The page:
I think when you understand exactly what we do, and where the money goes, and what it’s used for, and how that makes a difference, then it’s much easier to find support for legal services.

You as legal aid lawyers and as the Legal Services Corporation have undertaken to be a voice for the poor who have no other voice, ironically you need a voice because your efforts in lobbying are limited and someone needs to speak up for that.

The courts, particularly the high courts of the United States can fill that void, and can be a voice for the mission of legal services.

Chief Justice Nathan Hecht
Texas Supreme Court

When I think about the underserved, I also think about the small business person. The woman, the vet, the senior that has no voice that is also looking to engage and to understand the rule of law, and how they can be successful in providing for their family. And so I think we have so much in common.

Maria Contreras-Sweet
Administrator of the Small Business Administration

Our courts are faced with language access challenges on a daily basis that includes not just our metropolitan areas, but also small towns in states like Nebraska.

Chief Justice Michael Heavican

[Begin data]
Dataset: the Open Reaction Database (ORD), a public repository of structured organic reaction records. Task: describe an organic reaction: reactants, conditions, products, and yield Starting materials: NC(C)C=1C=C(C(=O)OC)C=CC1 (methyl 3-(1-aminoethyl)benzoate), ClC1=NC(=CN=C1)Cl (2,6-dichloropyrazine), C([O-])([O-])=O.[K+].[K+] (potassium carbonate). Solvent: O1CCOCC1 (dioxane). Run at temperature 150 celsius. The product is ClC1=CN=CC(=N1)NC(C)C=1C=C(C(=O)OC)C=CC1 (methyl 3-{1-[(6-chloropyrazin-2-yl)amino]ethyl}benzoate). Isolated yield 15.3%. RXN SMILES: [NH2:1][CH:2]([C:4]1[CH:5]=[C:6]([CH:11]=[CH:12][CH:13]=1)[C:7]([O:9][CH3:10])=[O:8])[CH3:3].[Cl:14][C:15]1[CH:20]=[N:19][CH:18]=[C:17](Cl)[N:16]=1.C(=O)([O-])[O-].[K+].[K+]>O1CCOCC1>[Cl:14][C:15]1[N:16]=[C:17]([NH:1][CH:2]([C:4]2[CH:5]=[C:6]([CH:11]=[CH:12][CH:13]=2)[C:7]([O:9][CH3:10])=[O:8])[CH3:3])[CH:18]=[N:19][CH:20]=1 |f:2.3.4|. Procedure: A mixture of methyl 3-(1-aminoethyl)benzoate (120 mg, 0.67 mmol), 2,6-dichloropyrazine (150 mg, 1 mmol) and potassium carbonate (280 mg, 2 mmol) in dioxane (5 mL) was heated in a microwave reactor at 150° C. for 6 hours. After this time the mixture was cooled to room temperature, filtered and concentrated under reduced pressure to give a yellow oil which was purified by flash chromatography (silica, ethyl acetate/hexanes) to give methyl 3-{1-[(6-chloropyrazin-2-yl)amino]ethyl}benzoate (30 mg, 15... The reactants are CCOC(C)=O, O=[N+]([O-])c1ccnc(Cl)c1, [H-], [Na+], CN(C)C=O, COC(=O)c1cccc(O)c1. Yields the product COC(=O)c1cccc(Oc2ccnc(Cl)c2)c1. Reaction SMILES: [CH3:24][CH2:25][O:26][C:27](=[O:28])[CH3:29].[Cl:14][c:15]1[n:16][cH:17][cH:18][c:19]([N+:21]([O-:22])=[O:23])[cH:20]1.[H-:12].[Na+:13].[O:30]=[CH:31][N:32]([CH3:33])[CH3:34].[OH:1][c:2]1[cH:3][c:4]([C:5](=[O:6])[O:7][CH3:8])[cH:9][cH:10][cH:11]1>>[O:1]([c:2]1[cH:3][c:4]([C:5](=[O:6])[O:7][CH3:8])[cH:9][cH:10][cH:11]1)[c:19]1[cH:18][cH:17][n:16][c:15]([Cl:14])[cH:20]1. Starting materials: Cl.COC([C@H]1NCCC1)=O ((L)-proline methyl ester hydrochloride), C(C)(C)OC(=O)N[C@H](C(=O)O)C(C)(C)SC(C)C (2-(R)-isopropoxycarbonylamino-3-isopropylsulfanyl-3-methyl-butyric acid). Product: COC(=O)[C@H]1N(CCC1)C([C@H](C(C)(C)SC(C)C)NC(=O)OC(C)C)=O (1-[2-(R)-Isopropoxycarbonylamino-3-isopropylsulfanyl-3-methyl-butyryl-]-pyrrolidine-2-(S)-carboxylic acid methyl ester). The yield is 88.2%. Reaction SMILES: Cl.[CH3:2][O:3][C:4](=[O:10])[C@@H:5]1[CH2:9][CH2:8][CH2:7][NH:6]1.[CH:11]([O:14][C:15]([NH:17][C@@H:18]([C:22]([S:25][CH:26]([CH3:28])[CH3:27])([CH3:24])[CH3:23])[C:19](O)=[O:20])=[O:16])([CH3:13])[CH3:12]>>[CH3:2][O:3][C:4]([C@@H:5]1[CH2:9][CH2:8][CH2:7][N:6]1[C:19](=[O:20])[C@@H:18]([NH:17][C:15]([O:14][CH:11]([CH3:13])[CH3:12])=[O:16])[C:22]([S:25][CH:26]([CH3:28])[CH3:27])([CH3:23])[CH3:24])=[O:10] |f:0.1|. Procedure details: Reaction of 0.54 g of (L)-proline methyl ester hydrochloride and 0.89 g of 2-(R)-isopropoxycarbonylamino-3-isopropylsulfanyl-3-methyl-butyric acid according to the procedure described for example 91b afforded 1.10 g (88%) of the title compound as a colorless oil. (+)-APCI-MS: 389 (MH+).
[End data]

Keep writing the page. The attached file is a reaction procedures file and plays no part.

Supreme Court of Nebraska and Immediate Past President of Conference of Chief Justices

On the legal problems of the poor:

There are many people who don’t even know the problems they are experiencing in life might be a legal problem in part. They may never even think, ‘Gee if I could talk to a lawyer I could get some help.’ These people tend to be invisible.

On the problems in the rise of pro se litigants and the need for representation:

If they try to go it alone, can they navigate the legal system without making a fatal mistake? Such as blowing a statute of limitations, failing to respond properly to a motion to dismiss, failing to include critical facts or documents in their filings, not realizing which court to go to and a host of other mistakes.

Is it possible for the court to decipher what the unrepresented is trying to communicate?

Whether the unrepresented person has overlooked other possible ways of solving a problem?